Late 2018 U.S. Growth Weaker Than Previously Estimated
- The U.S. Commerce Department announced last week that the country’s economy expanded 2.2 percent in the fourth quarter of 2018 instead of 2.6 percent as originally reported. In other growth-related news, the Federal Reserve Bank of Chicago announced its national activity index, a key gauge of future growth, fell to -0.29 in February, down slightly from -0.25 in January.
- The Canadian economy expanded 0.3 percent from December 2018 to January 2019 due to “broad-based growth led by the manufacturing and construction industries.” The report was better than expected and a turnaround from December and November, when the economy contracted. The manufacturing sector expanded 1.5 percent in January while construction improved 1.9 percent. Mining output fell 3.1 percent.
- According to the U.S. Department of Commerce, the country’s goods and services trade deficit was $51.1 billion in January, down $8.8 billion from $59.9 billion in December. The decline reflected a decrease in the goods deficit of $8.2 billion to $73.3 billion and an increase in the services surplus of $500 million to $22.1 billion. Year-over-year, the goods and services deficit decreased $1.9 billion, or 3.7 percent, from January 2018. Exports increased $6.1 billion or 3.0 percent. Imports increased $4.1 billion or 1.6 percent.
- Statistics Canada announced last week that, due to higher oil prices, the country’s trade deficit fell to $4.2 billion in January 2019 from $4.8 billion in December 2018. Exports rose for the first time since July 2018, improving 2.9 percent. Imports increased 1.5 percent. Canada’s trade deficit with countries other than the United States fell to $5.8 billion in January from $6.6 billion the month before. Its trade surplus with the United States fell to $1.6 billion in January from $1.8 billion in December.
- According to Fastmarkets AMM (subscription required) and the American Iron and Steel Institute, the United States imported a total of 3.48 million net tons of steel in January, and 83.3 percent increase from December.
- Manufacturing output in the various regions of the United States held steady in March. The Federal Reserve Bank of Dallas said last week that the manufacturing sector in Texas continued to expand even though the volume of new orders and shipments were off somewhat in March. The Federal Reserve Bank of Richmond, meanwhile, said the sector in the mid-Atlantic region grew moderately last month and that employment in the sector continues to expand. The Federal Reserve Bank of Kansas City, meanwhile, said manufacturing activity in the Midwest accelerated moderately in March, and expectations for future activity also increased. Specifically, price expectations for the next six months edged higher.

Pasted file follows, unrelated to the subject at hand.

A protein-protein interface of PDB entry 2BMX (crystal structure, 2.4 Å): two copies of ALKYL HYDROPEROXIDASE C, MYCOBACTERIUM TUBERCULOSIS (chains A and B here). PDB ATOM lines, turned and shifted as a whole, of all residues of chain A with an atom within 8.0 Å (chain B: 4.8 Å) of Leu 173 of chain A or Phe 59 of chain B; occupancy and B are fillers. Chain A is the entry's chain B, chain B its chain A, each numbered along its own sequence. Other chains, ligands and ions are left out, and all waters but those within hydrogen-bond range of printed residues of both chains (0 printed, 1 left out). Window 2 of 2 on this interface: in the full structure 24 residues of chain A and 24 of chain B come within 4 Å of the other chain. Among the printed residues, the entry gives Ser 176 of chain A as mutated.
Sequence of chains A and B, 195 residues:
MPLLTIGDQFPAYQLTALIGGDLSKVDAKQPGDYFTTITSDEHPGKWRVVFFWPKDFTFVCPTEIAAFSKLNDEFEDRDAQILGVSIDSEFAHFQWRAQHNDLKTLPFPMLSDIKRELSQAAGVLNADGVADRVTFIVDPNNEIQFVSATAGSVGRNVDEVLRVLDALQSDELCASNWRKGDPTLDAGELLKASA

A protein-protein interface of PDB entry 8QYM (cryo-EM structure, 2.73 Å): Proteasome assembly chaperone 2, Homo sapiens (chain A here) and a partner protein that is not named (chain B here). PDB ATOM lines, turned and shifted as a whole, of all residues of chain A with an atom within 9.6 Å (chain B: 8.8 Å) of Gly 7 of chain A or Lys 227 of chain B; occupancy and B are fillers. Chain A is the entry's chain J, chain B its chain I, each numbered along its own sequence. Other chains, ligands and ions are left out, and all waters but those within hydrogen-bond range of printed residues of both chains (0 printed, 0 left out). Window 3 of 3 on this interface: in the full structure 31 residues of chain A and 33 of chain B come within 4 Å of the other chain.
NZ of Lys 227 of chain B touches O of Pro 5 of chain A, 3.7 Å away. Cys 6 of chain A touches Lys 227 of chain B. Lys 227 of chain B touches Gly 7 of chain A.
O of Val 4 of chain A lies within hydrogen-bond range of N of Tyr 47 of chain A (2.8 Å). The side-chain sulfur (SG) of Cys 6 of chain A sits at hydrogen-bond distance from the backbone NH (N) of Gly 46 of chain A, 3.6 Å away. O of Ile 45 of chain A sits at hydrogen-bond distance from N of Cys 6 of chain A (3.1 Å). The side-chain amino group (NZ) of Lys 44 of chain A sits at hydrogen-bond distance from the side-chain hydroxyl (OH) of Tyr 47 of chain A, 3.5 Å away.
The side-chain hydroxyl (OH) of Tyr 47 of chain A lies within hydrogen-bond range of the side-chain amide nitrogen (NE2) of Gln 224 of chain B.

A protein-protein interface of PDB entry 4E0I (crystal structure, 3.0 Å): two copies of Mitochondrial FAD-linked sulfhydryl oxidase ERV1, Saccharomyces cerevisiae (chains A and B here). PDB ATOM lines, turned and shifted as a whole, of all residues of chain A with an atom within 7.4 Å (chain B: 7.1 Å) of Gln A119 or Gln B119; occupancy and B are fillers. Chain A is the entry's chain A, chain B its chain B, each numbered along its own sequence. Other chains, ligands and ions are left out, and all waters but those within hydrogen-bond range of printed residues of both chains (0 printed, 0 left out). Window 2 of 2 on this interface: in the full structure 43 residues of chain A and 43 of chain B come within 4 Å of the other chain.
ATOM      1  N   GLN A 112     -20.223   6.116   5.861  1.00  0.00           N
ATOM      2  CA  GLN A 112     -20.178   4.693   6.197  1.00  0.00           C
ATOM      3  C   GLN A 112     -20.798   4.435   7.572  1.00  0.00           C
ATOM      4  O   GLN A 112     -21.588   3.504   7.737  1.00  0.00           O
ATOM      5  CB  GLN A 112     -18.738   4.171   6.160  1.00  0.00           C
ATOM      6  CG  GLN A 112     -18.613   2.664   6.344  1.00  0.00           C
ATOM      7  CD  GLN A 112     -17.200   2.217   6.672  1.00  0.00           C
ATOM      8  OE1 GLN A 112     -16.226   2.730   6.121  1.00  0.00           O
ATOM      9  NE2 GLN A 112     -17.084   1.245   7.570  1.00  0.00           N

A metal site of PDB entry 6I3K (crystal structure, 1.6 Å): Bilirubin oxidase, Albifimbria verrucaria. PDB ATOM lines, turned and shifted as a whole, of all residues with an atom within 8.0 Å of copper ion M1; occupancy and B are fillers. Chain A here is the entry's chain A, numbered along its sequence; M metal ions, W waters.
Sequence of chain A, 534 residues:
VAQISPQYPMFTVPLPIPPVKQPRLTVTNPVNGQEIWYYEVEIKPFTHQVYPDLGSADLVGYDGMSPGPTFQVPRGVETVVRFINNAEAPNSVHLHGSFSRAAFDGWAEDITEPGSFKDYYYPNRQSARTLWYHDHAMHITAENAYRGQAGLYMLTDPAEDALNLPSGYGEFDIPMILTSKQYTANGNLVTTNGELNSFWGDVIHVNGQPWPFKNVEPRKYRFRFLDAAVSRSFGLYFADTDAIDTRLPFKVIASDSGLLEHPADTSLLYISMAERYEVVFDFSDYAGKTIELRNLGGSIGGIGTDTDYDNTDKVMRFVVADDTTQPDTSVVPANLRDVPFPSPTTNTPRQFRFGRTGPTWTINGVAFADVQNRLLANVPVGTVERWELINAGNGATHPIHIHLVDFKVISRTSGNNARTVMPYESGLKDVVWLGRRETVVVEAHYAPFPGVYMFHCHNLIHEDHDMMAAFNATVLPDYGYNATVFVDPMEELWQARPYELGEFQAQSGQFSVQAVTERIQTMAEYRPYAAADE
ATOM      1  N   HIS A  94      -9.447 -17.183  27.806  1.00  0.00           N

- Personal incomes in the United States fell 0.1 percent in January while disposable personal income decreased 0.2 percent. Personal consumption expenditures increased 0.1 percent.
- According to the U.S. Department of Labor, 211,000 individuals filed for federal unemployment benefits for the first time during the week that ended March 23, down from 216,000 the week before. The four-week moving average of first-time claims also fell, but the number of individuals who continued to receive these benefits increased. That figure rose to 1.756 million for the week that ended March 16 from 1.743 million the week before. The four-week moving average of continuing claims fell.
- In other economic news: While the University of Michigan’s consumer sentiment reading improved last month, the Conference Board’s index of consumer confidence in the United States fell to 124.1 in March from 131.4 due to a higher level of negative feelings about the current state of the economy and future prospects; the number of new homes under construction fell 8.7 percent between January 2019 and February 2019 and 9.9 percent between February 2018 and February 2019; sales of the new homes in the United States rose 4.9 percent from January to February and 0.6 percent year-over-year.